News Release

BP: * “Corporate Criminal” * Beneath the Surface


President Obama is scheduled to meet with the chair of BP on Wednesday. Mokhiber is editor of Corporate Crime Reporter. He said today: “BP is a recidivist corporate criminal. BP has three convictions and one deferred prosecution agreement in the last ten years. In his speech [Tuesday night] Obama did not once mention the words ‘crime,’ ‘criminal’ or ‘justice.’ Why not? Because Obama is not serious about corporate crime. If he were, he would bring the full law enforcement force of his administration down on BP and the responsible executives. BP would be debarred from all government contracts — including contracts supplying the U.S. military in Iraq with a majority of its fuel needs. Time for a change.”

A retired professor at the University of Alaska, Steiner was deeply involved in the aftermath of the Exxon Valdez oil spill. He just returned to Alaska from working at the site of BP’s Deepwater Horizon gusher and on the Gulf Coast. He said today: “I am continually troubled by the reference to shores and coasts, while ignoring the offshore pelagic ecosystem. This is where most of the damage has occurred, and will continue to occur. But the continual reference only to the beaches and shorelines is, it seems, a strategy designed to distract public attention away from the enormous offshore damage, in the water column, and the fact that NOAA [National Oceanic and Atmospheric Administration] fumbled the scientific response to understand the offshore damages (in particular the subsurface plumes, etc.).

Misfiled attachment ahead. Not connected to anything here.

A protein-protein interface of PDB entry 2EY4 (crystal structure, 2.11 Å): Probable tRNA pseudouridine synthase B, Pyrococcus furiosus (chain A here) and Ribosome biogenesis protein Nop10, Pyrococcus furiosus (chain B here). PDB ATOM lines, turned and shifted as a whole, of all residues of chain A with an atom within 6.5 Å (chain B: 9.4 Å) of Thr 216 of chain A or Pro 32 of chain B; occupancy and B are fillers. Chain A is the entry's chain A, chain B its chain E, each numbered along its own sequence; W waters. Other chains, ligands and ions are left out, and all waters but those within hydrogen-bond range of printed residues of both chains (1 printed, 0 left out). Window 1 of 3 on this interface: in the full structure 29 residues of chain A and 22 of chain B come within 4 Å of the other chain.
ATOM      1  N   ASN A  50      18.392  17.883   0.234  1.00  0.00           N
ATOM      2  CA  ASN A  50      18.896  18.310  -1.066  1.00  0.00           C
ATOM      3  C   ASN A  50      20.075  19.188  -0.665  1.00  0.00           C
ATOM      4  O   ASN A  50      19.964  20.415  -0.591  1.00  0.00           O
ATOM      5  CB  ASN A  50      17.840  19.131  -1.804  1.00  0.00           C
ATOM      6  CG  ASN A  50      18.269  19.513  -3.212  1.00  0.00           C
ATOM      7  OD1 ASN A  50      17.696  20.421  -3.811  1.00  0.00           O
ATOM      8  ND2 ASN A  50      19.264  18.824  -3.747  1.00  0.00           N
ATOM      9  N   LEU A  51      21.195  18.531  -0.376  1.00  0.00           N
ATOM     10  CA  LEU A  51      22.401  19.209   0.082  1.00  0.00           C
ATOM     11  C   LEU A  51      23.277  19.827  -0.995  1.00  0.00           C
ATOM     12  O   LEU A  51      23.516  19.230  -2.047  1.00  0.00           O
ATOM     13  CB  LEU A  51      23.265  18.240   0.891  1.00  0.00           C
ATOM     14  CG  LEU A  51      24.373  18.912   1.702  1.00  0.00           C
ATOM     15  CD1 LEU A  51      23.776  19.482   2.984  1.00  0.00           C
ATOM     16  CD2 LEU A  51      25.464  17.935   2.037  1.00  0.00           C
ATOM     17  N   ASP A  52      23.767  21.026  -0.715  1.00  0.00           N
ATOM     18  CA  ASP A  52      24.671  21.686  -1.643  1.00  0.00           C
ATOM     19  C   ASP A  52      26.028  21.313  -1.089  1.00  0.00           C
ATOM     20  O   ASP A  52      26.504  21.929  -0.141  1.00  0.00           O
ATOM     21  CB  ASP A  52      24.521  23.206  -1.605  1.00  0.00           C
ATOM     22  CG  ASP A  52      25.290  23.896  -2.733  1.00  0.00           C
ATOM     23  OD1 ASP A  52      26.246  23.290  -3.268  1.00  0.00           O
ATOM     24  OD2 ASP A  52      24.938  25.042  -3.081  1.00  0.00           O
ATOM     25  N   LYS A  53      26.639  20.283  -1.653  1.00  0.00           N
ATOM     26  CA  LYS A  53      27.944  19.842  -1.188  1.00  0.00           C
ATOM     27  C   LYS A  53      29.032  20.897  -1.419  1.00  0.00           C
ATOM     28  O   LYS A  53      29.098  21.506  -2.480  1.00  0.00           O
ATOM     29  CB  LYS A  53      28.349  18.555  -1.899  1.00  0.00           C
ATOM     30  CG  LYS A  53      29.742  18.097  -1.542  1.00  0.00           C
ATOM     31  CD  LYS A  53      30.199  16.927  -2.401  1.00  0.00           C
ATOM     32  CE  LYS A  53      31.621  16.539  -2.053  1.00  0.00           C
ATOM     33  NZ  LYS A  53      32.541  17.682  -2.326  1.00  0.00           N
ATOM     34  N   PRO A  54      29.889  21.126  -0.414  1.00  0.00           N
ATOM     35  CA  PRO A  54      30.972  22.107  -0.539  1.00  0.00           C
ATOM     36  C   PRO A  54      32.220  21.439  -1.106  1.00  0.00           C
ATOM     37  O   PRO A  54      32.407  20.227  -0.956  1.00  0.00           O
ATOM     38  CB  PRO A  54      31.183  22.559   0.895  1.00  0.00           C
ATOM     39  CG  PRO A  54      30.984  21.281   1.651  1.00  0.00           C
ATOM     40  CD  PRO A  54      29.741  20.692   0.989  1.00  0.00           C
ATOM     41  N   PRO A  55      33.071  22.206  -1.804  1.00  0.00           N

“I was stunned that the president discussed only generally clean, sustainable energy, but without any action item whatsoever. We need to hear exactly what he will propose to move us to the transition quicker, not just the same old nice, yet general, feel-good statements. At very least, he needs to propose a doubling-down of everything he has done to date on this front, to show this is more than hollow rhetoric.

“As well, the Commission, with its political appointments, seems to be headed to become the ‘let’s get the administration’s offshore drilling plan back on track’ commission. ….

“It is beyond me why the Secretary of the Navy is in charge of developing the Gulf Coast Restoration Plan — it legally should be the NRDA [Natural Resource Damage Assessment] Trustee agencies, including NOAA and DOI [Department of Interior].”

For more information, contact at the Institute for Public Accuracy:
Sam Husseini, (202) 347-0020; or David Zupan, (541) 484-9167